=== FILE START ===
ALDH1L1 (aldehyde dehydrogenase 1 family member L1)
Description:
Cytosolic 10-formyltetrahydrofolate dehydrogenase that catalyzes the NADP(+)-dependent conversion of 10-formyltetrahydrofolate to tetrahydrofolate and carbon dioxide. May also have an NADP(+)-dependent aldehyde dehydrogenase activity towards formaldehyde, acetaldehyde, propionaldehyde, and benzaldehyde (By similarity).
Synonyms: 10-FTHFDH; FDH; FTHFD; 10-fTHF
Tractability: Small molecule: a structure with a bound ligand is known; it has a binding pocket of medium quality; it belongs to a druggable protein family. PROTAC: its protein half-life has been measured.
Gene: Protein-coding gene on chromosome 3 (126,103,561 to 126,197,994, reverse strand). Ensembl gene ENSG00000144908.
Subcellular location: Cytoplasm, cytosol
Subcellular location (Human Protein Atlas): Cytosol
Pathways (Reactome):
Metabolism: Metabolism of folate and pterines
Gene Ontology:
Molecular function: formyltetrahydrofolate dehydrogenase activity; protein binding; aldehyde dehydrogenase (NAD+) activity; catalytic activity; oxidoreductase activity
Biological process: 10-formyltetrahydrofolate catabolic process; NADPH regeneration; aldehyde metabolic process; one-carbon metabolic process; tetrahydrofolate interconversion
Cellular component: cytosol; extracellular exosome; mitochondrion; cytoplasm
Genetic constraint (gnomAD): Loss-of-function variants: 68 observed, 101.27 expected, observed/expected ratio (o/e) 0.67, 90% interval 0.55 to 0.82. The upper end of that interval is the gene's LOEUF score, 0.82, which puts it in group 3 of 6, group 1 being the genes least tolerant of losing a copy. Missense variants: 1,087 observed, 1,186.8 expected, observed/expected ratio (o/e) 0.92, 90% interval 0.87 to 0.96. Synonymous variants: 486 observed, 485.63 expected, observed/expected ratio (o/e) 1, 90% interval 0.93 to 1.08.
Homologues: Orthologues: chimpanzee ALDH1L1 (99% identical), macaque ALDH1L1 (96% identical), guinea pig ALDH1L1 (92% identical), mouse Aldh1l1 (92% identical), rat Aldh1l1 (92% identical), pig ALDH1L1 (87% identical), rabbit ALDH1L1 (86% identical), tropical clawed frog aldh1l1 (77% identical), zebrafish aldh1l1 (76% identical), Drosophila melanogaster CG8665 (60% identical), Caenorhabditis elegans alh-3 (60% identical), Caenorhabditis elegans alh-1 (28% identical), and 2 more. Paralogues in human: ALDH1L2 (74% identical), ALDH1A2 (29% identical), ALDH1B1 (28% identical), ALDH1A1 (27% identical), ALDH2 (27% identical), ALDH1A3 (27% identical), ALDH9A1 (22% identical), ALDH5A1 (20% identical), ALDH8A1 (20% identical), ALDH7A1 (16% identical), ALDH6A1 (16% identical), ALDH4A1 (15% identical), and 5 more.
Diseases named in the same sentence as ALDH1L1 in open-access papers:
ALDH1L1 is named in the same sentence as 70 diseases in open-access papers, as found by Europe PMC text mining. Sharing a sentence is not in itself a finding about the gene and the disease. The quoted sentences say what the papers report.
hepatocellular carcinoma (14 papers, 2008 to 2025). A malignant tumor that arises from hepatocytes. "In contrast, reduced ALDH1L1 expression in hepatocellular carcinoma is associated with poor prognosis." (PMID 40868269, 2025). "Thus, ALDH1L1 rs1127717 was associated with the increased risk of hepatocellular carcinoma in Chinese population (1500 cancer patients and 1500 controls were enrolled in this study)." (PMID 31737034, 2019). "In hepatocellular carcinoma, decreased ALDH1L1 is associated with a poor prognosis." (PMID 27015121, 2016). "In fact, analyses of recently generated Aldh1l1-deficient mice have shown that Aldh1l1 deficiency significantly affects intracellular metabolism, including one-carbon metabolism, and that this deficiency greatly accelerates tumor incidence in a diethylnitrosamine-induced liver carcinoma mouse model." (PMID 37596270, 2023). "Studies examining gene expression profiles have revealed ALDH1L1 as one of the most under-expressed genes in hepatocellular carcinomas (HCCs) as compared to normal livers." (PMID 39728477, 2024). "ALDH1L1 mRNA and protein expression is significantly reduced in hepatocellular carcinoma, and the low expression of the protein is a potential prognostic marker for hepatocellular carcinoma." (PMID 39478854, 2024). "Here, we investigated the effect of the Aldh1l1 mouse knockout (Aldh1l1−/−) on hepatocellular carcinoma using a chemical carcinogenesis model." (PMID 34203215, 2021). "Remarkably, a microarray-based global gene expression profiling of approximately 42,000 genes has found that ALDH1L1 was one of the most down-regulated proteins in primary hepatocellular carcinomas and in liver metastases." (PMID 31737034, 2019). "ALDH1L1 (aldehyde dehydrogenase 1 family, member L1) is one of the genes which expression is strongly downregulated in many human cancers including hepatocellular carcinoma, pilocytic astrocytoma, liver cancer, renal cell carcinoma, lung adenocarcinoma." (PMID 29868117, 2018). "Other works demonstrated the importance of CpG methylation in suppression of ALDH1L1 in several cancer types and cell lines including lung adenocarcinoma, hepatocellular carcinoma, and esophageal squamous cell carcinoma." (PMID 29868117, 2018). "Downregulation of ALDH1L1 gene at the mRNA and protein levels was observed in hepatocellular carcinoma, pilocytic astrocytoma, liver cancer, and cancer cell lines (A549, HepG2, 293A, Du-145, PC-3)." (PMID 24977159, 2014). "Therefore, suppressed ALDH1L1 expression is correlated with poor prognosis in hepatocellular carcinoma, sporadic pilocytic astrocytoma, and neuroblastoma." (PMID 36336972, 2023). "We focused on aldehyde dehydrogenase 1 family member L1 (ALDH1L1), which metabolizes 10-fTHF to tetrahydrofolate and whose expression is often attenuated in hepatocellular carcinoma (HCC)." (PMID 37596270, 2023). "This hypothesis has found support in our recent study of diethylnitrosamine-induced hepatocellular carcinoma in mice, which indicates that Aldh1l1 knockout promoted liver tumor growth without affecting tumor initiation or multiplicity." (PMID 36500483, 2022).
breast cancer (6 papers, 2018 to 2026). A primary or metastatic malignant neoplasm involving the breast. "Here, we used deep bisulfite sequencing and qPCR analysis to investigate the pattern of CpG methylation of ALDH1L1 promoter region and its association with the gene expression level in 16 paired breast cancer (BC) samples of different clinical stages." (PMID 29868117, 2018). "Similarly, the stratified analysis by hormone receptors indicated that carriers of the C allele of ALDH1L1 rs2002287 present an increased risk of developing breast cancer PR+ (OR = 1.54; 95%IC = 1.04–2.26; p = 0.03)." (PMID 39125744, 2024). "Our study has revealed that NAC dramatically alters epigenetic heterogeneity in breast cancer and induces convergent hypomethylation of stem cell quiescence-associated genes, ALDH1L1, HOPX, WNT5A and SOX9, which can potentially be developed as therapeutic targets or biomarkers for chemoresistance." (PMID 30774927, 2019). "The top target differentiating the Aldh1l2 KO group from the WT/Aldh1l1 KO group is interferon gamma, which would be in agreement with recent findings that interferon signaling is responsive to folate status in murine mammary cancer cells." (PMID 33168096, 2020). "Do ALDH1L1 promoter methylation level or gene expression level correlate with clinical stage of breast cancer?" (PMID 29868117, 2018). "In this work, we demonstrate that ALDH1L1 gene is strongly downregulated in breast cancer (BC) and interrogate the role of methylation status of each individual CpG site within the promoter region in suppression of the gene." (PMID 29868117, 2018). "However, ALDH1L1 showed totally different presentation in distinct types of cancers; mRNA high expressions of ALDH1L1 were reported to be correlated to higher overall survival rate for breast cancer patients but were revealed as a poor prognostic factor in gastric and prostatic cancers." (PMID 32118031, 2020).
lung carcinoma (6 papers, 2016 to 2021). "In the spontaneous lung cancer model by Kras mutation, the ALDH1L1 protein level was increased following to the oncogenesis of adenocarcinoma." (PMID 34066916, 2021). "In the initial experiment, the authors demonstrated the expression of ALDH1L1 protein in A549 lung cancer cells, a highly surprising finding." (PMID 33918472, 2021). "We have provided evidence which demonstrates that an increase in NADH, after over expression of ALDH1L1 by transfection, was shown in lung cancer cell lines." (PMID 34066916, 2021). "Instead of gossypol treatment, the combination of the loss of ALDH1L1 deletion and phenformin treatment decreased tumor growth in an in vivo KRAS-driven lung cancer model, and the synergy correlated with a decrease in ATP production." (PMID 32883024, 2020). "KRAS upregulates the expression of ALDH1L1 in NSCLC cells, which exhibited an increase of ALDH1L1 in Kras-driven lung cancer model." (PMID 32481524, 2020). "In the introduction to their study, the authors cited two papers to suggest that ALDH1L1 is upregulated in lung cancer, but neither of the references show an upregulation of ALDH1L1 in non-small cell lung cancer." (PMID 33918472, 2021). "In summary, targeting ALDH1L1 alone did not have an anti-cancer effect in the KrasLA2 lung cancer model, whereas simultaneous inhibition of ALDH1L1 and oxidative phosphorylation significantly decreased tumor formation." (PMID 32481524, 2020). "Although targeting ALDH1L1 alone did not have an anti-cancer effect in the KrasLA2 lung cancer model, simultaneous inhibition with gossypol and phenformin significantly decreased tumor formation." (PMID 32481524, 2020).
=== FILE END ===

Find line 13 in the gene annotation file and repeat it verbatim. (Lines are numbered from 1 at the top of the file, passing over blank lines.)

Biological process: 10-formyltetrahydrofolate catabolic process; NADPH regeneration; aldehyde metabolic process; one-carbon metabolic process; tetrahydrofolate interconversion